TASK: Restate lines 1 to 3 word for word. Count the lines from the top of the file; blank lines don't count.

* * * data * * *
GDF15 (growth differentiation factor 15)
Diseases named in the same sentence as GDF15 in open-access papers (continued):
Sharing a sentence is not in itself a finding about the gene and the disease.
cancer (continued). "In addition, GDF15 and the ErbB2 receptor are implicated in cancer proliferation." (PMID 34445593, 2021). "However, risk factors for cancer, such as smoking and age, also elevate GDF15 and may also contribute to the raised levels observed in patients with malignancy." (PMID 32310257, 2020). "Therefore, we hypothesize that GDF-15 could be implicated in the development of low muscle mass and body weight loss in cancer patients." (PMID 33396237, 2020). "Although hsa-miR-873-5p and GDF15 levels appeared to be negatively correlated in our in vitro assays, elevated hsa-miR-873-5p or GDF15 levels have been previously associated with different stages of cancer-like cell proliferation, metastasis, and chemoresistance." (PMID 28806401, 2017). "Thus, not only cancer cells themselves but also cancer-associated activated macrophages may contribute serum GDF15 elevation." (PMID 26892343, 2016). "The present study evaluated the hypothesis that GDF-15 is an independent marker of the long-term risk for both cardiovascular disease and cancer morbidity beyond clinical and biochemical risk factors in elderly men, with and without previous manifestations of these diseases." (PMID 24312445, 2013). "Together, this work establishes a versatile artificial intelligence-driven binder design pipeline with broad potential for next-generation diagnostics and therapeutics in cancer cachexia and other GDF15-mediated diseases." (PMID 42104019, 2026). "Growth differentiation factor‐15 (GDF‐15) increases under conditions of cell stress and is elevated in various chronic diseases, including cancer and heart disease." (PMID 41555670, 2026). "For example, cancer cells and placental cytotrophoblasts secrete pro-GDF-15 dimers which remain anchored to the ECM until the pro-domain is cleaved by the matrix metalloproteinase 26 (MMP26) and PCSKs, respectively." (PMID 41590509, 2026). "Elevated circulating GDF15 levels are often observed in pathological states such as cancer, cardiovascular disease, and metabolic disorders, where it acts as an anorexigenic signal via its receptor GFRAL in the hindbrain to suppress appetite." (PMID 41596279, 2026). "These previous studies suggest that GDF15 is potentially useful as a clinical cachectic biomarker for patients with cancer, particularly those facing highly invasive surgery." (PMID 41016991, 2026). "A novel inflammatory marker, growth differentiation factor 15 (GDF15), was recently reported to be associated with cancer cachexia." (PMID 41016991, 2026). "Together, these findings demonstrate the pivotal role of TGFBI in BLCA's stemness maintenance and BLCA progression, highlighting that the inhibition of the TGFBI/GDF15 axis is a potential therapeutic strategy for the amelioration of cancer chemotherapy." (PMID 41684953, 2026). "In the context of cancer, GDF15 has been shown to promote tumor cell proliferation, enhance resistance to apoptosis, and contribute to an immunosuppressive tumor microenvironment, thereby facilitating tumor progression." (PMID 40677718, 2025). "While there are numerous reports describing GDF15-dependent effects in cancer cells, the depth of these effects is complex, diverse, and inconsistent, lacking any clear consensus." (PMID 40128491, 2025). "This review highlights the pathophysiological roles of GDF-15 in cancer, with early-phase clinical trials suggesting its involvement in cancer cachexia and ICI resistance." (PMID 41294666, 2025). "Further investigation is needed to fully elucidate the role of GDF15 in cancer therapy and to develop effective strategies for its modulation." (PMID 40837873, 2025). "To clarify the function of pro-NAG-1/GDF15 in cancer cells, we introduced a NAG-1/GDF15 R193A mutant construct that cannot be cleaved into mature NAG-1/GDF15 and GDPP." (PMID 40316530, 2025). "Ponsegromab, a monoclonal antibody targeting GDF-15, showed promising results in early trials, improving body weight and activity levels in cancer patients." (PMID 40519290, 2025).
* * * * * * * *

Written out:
GDF15 (growth differentiation factor 15)
Diseases named in the same sentence as GDF15 in open-access papers (continued):
Sharing a sentence is not in itself a finding about the gene and the disease.